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St. Petersburg pastor believed to be first Black president of Suncoast Tiger Bay Club

The nonpartisan organization holds spirited political forums and is recovering from financial difficulties tied to the pandemic.
The Rev. J.C. Pritchett sits on a green bench at St. Petersburg's Mangrove Bay Golf Course in January 2020. He is believed to be the first Black president of the Suncoast Tiger Bay Club after he was elected on Wednesday.
The Rev. J.C. Pritchett sits on a green bench at St. Petersburg's Mangrove Bay Golf Course in January 2020. He is believed to be the first Black president of the Suncoast Tiger Bay Club after he was elected on Wednesday. [ The Rev. J.C. Pritchett ]
Published Dec. 3, 2021|Updated Dec. 3, 2021

The Suncoast Tiger Bay Club, recovering from financial difficulties caused by the pandemic and from internal dissension on its board, has elected new officers, including its first Black president.

He is J.C. Pritchett II, 51, a former Republican who switched to no-party affiliation over disillusionment with Donald Trump.

The new vice president is Pinellas School Board member Nicole Carr, a Democrat.

The club is one of 17 Tiger Bay clubs statewide dedicated to promoting civil political discussion among people of all parties. They host political officeholders and candidates for lunch speeches and question-and-answer sessions, and pride themselves on asking tough questions.

Pritchett is pastor of Faith Church St. Pete.

“I think that in the 48-year history of the club, I’m the first African-American president,” he said.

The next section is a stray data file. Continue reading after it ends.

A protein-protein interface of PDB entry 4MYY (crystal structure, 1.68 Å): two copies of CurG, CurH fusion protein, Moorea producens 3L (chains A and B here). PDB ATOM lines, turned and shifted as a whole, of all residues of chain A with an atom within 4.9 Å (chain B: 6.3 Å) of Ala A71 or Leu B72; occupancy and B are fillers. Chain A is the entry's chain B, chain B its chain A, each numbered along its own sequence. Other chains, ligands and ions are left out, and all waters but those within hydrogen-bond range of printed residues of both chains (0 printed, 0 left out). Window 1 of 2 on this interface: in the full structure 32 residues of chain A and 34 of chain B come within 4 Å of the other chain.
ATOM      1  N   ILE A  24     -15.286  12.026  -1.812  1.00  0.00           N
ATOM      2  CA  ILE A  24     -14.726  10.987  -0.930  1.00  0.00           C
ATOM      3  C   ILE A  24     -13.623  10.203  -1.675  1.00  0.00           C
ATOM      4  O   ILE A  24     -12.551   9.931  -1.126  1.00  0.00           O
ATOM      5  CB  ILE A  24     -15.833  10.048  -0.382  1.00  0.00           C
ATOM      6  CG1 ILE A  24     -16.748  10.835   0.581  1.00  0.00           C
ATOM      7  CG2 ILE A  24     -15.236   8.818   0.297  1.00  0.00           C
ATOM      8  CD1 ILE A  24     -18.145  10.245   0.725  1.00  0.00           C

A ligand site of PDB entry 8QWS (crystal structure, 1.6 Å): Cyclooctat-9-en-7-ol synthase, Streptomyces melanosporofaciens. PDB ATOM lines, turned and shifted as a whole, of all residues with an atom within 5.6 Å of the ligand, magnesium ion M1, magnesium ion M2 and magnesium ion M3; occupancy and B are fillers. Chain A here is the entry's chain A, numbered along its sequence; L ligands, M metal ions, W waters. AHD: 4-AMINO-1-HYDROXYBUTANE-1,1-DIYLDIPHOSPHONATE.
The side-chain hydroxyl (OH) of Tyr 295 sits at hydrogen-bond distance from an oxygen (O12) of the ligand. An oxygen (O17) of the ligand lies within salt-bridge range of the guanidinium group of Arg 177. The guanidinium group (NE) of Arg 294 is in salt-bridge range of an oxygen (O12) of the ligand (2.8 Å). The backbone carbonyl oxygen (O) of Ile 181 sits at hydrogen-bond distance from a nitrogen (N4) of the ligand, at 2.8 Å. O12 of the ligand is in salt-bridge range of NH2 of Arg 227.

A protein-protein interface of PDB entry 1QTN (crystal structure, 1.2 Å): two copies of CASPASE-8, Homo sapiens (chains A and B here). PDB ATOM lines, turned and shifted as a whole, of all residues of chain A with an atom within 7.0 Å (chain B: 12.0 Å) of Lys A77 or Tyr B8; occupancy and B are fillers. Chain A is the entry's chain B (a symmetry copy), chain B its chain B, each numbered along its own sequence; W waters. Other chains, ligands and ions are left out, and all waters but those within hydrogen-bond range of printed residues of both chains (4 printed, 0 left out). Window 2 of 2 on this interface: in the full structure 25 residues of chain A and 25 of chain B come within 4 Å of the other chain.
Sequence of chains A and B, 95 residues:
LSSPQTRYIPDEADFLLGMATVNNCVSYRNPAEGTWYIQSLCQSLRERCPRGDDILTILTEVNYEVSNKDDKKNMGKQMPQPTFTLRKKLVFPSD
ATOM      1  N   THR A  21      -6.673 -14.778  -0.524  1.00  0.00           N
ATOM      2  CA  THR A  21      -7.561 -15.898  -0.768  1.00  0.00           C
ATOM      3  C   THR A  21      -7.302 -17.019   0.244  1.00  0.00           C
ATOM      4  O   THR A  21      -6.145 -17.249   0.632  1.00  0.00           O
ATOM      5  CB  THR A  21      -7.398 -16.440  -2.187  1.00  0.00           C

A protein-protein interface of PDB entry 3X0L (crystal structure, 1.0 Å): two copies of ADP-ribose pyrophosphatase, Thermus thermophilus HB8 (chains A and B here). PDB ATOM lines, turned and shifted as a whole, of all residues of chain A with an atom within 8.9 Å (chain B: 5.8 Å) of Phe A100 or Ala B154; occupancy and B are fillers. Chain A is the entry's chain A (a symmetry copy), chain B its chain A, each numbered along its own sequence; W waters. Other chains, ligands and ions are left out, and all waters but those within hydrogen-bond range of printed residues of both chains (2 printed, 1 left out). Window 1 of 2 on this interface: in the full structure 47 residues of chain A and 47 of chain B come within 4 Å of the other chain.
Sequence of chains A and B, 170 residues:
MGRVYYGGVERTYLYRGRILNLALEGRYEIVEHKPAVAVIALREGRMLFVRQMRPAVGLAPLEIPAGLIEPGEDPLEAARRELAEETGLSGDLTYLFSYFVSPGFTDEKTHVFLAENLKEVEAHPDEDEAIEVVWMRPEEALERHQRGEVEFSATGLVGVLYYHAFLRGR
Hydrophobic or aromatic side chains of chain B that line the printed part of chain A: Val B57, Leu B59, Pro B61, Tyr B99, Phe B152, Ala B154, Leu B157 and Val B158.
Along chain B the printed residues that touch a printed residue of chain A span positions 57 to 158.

He said it’s significant to him that the club meets at the St. Petersburg Yacht Club, a bastion of exclusivity in a city with a history of segregation.

“I used to sell the Evening Independent in front of the Yacht Club,” he said. “Now I’m president of an organization that meets there.”

Pritchett won the office after the presumptive incoming president, Matt Lettelleir, resigned after being embroiled in arguments on the board over conflicts of interest.

Pritchett said those arguments and the club’s other problems should fade over the coming year.

Holding online meetings instead of its normal lunches had deprived the club of revenue, a problem experienced by all Tiger Bay clubs, and eroded cohesion among members, outgoing president Joanna Cheshire said.

The club has now resumed in-person meetings, and Pritchett said the coming political year will increase the importance of its mission and energize members.

“We’re coming off a terrible year,” he said. “But 2022′s going to be a great year.

“There were a lot of hugs today” at the meeting in which he was elected, Pritchett said Wednesday.

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